It’s been two weeks and three days since I moved from Puerto Rico to South Korea. I wanted to write something before, but there was so much going on, I didn’t know what to write about. I do send long e-mails to my family and close friends, but I didn’t want to write such a long blog post. Then today a friend of mine asked me where he could read my blog, and when he found out I had not written anything yet, he said “Get to it, before the original impression fades away forever.” He was absolutely right.
So here it is; my impression of living and teaching in South Korea after my first two weeks. Many emotions have surfaced in this short time. I have felt happy, excited, and relaxed, but also confused, uncomfortable and frustrated.
Confused. As is to be expected, a different language can be quite confusing. Going shopping is not as simple as it is back home where you can read every single label in Spanish and English. Also, moving around, which has always been an issue for me because of my weak sense of direction and ADD (self-diagnosed), is even harder here where I can’t really read a store sign and remember it later or use it as a point of reference.
Uncomfortable. Being stared at is uncomfortable, but I think even more so is knowing that you are different and that it is hard for those around you not to notice. Some people notice you and glance at you for a second, but others stare for a long time. One time on the subway, an old lady was staring the whole time we were riding together. And it wasn’t a “normal” stare, it was an angry stare. When children do it it’s adorable, but grown men and women, not so much.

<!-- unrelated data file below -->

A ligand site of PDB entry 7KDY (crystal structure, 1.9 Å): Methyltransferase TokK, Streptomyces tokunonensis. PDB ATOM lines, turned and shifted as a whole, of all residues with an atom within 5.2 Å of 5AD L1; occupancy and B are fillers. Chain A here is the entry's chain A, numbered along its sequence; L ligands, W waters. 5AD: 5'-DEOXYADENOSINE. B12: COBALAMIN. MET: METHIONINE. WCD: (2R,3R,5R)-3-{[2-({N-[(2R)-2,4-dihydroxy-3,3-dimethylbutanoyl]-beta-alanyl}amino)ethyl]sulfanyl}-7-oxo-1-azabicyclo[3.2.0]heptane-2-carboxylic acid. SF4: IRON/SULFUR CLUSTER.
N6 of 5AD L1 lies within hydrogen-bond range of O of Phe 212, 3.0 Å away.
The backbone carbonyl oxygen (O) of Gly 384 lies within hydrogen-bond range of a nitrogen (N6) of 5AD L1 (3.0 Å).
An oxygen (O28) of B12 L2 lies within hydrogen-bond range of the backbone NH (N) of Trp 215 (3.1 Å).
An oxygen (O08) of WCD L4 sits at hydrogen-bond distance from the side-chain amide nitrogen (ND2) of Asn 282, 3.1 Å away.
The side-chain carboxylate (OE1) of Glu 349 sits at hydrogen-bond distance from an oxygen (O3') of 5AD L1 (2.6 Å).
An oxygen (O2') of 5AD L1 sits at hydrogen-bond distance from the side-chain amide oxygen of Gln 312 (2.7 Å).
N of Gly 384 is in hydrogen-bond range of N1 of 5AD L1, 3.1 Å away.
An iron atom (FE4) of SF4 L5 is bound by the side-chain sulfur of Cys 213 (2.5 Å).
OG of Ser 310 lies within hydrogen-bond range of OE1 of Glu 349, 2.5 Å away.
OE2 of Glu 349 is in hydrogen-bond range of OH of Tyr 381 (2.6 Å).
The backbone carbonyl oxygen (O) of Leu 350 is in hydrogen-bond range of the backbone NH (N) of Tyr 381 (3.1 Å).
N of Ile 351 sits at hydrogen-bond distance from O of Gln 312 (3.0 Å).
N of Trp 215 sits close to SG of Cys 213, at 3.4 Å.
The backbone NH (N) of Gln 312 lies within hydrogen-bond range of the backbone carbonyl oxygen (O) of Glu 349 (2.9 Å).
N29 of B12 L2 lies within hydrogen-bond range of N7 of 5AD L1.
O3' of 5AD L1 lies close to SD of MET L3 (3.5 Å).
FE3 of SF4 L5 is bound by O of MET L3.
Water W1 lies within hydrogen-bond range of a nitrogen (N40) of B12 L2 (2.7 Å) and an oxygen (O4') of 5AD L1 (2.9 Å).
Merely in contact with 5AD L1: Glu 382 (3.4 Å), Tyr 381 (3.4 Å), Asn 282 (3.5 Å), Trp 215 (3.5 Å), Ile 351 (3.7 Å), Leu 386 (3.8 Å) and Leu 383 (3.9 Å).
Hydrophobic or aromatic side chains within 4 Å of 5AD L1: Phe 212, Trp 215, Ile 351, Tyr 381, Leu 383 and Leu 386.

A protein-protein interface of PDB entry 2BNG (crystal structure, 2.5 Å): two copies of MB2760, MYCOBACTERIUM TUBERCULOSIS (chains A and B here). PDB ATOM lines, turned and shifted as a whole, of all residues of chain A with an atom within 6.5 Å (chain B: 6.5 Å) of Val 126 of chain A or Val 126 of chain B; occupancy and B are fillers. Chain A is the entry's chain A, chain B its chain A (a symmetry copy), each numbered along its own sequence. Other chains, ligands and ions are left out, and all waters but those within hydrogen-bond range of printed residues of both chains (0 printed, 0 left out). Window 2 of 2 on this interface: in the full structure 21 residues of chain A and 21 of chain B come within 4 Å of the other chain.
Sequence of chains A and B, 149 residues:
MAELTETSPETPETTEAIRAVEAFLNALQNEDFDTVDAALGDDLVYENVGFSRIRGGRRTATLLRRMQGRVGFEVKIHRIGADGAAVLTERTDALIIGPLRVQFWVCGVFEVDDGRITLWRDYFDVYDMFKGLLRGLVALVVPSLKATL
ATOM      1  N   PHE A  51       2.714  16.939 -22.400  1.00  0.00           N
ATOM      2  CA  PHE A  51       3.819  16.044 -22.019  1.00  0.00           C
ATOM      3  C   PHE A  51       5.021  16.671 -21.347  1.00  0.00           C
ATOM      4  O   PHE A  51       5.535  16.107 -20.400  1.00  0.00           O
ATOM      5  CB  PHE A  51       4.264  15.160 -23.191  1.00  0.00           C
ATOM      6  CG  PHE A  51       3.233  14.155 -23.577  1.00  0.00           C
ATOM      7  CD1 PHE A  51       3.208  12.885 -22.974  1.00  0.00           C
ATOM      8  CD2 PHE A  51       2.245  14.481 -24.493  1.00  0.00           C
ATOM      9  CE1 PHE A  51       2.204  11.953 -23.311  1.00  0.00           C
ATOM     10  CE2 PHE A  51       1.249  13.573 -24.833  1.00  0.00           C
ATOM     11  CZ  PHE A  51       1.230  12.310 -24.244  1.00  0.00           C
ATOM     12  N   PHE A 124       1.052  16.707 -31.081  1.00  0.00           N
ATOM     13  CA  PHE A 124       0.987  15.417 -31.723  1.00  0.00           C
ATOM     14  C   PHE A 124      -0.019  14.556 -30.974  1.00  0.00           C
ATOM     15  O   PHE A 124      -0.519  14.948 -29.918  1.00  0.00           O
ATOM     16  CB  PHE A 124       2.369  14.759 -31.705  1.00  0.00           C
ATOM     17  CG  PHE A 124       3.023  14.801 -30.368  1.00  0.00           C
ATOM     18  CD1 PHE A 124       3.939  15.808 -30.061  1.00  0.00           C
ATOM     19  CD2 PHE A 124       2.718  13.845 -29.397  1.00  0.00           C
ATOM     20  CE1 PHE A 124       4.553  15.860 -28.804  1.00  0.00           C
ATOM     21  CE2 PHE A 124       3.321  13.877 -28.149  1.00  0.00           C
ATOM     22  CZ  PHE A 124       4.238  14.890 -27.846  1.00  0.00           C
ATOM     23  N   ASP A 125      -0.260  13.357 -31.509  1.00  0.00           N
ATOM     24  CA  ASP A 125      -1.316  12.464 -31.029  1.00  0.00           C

Frustrated. I’ve also felt frustrated at times when other foreigners complain about Korea or about their foreign friends/co-workers. And I feel kind of bad talking about this because these same foreigners have made EVERYTHING easier and better for me and have been one of the reasons, if not the major reason for my feeling happy here. So I am extremely grateful for all of them. And after listening to their stories I was able to understand why they had a hard time when they first got here. I guess because of the hardships they experienced they are now able and willing to help me out. But I have to admit at first it frustrated me.
Happy & Excited. I made the decision to move to South Korea simply because it was what I wanted to do. If I had made a decision influenced by someone else, I wouldn’t be here right now. There is something about doing what you really want to do that brings a new kind of happiness to your heart. That’s what I’m experiencing right now. Sometimes I catch myself smiling for no reason when I’m walking alone along the streets of Yongin. Those who know me know that I get excited about the little things, which I think makes me a happier person. Well here every little thing excites me; maybe because it’s new or unexpected, or maybe because everything is just so cute here. Not a pleasant thing, according to my male co-worker.
Also, teaching makes me happy. Teaching is what I do and what I love, and no matter where, if you are doing what you love, you are bound to be happy. Plus, it doesn’t hurt that almost all my students are cute, adorable, and for the most part well-behaved (except for one or two that I want to kick sometimes).